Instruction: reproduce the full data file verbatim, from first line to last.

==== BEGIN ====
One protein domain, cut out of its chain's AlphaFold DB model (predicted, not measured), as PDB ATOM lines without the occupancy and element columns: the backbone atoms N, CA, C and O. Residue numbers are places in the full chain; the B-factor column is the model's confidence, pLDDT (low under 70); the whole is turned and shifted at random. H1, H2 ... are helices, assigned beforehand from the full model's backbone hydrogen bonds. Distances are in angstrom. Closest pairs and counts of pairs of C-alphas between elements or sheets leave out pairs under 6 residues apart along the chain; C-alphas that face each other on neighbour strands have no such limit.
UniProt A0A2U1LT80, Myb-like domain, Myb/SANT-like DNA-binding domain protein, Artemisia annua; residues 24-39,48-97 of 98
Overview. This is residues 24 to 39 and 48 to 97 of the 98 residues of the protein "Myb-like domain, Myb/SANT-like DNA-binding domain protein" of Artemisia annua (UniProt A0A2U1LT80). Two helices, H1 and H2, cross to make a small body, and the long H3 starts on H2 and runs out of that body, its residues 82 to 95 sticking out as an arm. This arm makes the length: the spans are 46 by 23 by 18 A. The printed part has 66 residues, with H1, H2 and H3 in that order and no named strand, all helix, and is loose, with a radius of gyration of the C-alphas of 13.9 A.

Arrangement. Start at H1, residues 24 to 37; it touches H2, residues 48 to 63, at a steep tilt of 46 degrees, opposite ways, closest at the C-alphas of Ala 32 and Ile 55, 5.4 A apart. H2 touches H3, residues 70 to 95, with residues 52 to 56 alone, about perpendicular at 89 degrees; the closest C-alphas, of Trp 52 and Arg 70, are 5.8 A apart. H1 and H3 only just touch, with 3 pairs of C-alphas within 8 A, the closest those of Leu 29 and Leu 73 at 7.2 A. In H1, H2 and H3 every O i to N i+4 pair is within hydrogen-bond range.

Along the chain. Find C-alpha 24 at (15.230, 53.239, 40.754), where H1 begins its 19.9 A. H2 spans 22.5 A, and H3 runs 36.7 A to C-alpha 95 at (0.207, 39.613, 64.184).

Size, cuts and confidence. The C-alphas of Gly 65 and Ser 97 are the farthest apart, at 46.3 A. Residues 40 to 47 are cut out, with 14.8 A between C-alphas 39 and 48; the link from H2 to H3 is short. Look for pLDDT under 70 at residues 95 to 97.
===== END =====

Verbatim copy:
One protein domain, cut out of its chain's AlphaFold DB model (predicted, not measured), as PDB ATOM lines without the occupancy and element columns: the backbone atoms N, CA, C and O. Residue numbers are places in the full chain; the B-factor column is the model's confidence, pLDDT (low under 70); the whole is turned and shifted at random. H1, H2 ... are helices, assigned beforehand from the full model's backbone hydrogen bonds. Distances are in angstrom. Closest pairs and counts of pairs of C-alphas between elements or sheets leave out pairs under 6 residues apart along the chain; C-alphas that face each other on neighbour strands have no such limit.
UniProt A0A2U1LT80, Myb-like domain, Myb/SANT-like DNA-binding domain protein, Artemisia annua; residues 24-39,48-97 of 98
Overview. This is residues 24 to 39 and 48 to 97 of the 98 residues of the protein "Myb-like domain, Myb/SANT-like DNA-binding domain protein" of Artemisia annua (UniProt A0A2U1LT80). Two helices, H1 and H2, cross to make a small body, and the long H3 starts on H2 and runs out of that body, its residues 82 to 95 sticking out as an arm. This arm makes the length: the spans are 46 by 23 by 18 A. The printed part has 66 residues, with H1, H2 and H3 in that order and no named strand, all helix, and is loose, with a radius of gyration of the C-alphas of 13.9 A.

Arrangement. Start at H1, residues 24 to 37; it touches H2, residues 48 to 63, at a steep tilt of 46 degrees, opposite ways, closest at the C-alphas of Ala 32 and Ile 55, 5.4 A apart. H2 touches H3, residues 70 to 95, with residues 52 to 56 alone, about perpendicular at 89 degrees; the closest C-alphas, of Trp 52 and Arg 70, are 5.8 A apart. H1 and H3 only just touch, with 3 pairs of C-alphas within 8 A, the closest those of Leu 29 and Leu 73 at 7.2 A. In H1, H2 and H3 every O i to N i+4 pair is within hydrogen-bond range.

Along the chain. Find C-alpha 24 at (15.230, 53.239, 40.754), where H1 begins its 19.9 A. H2 spans 22.5 A, and H3 runs 36.7 A to C-alpha 95 at (0.207, 39.613, 64.184).

Size, cuts and confidence. The C-alphas of Gly 65 and Ser 97 are the farthest apart, at 46.3 A. Residues 40 to 47 are cut out, with 14.8 A between C-alphas 39 and 48; the link from H2 to H3 is short. Look for pLDDT under 70 at residues 95 to 97.